FORMER England cricketer Michael Carberry claims ‘cricket is rife with racism’ and reveals he stood up to a former coach who made racist slurs.
Carberry, 39, who played six Test matches for England, confronted the coach – and says it probably cost him his contract with that county.
Carberry told the Cricket Badger podcast: I’ve almost come close to making a coach spit out 32 [teeth] on the ground for the stuff that he said to me.
“‘I couldn’t see you in the dark’ and ‘What are the brothers having tonight? Bit of fried chicken and rice and peas?’”
“Bear in mind, I’m putting my career on the line and it probably ended up being the final nail in my coffin at that club.
The issue you have in cricket is, the people running the game don't care about black people in it. Black people are not important to the structure of English cricket.
“I won’t name the club. But these are the things you have to weigh up when you hear things like this in your company.”
Carberry played for Surrey, Kent and Hampshire before ending his career two years ago at Leicestershire.
He also says "cricket is rife with racism" and that "the people running the game don't care about black people”.
Carberry said: "Cricket is rife with racism. The issue you have in cricket is, the people running the game don't care about black people in it. Black people are not important to the structure of English cricket.
"If you look around English cricket at the moment, where the important decisions are made, name one black man in those positions?
“You're talking the Andrew Strauss or Ashley Giles roles. Which black man has ever had the opportunity to make the big decisions on English cricket? Not one.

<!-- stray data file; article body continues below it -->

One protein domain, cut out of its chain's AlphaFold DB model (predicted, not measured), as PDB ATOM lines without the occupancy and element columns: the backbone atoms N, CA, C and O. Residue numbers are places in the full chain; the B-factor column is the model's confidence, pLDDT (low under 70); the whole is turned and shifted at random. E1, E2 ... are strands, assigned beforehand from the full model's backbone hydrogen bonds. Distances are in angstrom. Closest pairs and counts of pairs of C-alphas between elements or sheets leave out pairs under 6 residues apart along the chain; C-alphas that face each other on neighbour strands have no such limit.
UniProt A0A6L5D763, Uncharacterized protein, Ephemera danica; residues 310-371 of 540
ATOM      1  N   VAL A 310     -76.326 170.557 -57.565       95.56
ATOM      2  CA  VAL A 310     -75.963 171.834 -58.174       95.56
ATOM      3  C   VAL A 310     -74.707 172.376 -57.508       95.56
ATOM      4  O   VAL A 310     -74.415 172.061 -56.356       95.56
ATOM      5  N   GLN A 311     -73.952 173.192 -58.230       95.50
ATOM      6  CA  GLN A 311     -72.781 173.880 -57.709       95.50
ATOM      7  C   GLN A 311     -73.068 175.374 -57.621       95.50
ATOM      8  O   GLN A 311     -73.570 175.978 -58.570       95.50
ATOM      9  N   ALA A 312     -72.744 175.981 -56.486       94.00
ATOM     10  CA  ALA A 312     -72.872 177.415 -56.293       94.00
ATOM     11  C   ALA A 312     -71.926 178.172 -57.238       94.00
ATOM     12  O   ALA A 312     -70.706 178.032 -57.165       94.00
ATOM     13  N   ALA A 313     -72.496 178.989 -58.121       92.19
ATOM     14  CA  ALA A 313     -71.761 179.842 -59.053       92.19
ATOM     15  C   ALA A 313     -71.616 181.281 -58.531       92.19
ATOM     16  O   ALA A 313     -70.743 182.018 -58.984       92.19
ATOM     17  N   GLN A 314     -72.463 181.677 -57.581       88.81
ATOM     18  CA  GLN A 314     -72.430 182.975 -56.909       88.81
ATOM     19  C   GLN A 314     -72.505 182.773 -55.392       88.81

"Then scale down. Look at England head coaches. When has there been a black head coach? Never.
Players who laugh it off want acceptance, they don’t want to get dropped, or put a left hook on that guy
“Any black captains [in county cricket]? Yours truly for about six games [for Leicestershire]. The guy who replaced me got to do it for the whole season and lost every game.
"Why do you think I lost my career? I could have played on. But it's important I'm happy with who looks back at me.
"Maybe I didn't play the 50 or 100 Tests people thought I should have done. But I thought it was more important to respect the man who looks back at me in the mirror.
Carberry, who was diagnosed with a cancerous tumour in 2016, said BAME players feel like they are risking their careers if they confront the predjudice
He said: "I think other players who laugh it off want acceptance, they don’t want to get dropped, or put a left hook on that guy.
“Not hit him, but have a harsh word with him and say, ‘Listen mate, don’t ever say that to me again’, because that guy may have a massive powerful influence in the team.
"If you ask Moeen [Ali] and Rash [Adil Rashid] about their issues in the game, understandably they are not going to come out and say, because they are in the set-up.
"This is the decision most people of colour have to make all the time. This thing is eating you inside every single day with what you hear in dressing rooms, what you see, the stuff people get away with and say to you."
In response, the ECB accepted the game has "a long way to go" and that "barriers to enjoying our sport exist".
They confirmed their commitment to the 'Rooney Rule' – which insists BAME candidates must be interviewed for head coaching and senior administration roles – at county level.
"We truly believe that cricket is a game for everyone but understand that sadly barriers to enjoying our sport exist for many communities," the ECB said in a statement.
"We know we have a long way to go until we are fully representative as a sport, particularly in relation to black communities.
"That's why voices like Michael's are so important and we will continue to listen, educate ourselves and face uncomfortable truths in order to create action and long-term change.”
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